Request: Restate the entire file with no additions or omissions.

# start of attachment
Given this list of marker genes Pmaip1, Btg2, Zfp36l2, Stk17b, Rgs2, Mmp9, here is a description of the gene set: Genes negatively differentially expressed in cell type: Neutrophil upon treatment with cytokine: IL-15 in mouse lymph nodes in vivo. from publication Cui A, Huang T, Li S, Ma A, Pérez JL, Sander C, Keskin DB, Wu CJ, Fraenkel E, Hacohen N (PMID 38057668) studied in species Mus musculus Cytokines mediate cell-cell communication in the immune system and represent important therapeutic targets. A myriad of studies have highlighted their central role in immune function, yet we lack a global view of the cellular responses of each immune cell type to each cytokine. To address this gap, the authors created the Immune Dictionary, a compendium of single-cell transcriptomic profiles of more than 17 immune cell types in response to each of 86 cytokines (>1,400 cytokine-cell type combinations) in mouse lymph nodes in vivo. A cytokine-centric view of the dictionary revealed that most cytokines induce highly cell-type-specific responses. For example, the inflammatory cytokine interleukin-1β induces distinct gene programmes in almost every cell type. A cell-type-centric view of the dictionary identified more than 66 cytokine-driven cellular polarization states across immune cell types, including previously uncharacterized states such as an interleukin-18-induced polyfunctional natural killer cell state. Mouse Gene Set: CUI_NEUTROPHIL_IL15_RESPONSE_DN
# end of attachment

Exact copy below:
Given this list of marker genes Pmaip1, Btg2, Zfp36l2, Stk17b, Rgs2, Mmp9, here is a description of the gene set: Genes negatively differentially expressed in cell type: Neutrophil upon treatment with cytokine: IL-15 in mouse lymph nodes in vivo. from publication Cui A, Huang T, Li S, Ma A, Pérez JL, Sander C, Keskin DB, Wu CJ, Fraenkel E, Hacohen N (PMID 38057668) studied in species Mus musculus Cytokines mediate cell-cell communication in the immune system and represent important therapeutic targets. A myriad of studies have highlighted their central role in immune function, yet we lack a global view of the cellular responses of each immune cell type to each cytokine. To address this gap, the authors created the Immune Dictionary, a compendium of single-cell transcriptomic profiles of more than 17 immune cell types in response to each of 86 cytokines (>1,400 cytokine-cell type combinations) in mouse lymph nodes in vivo. A cytokine-centric view of the dictionary revealed that most cytokines induce highly cell-type-specific responses. For example, the inflammatory cytokine interleukin-1β induces distinct gene programmes in almost every cell type. A cell-type-centric view of the dictionary identified more than 66 cytokine-driven cellular polarization states across immune cell types, including previously uncharacterized states such as an interleukin-18-induced polyfunctional natural killer cell state. Mouse Gene Set: CUI_NEUTROPHIL_IL15_RESPONSE_DN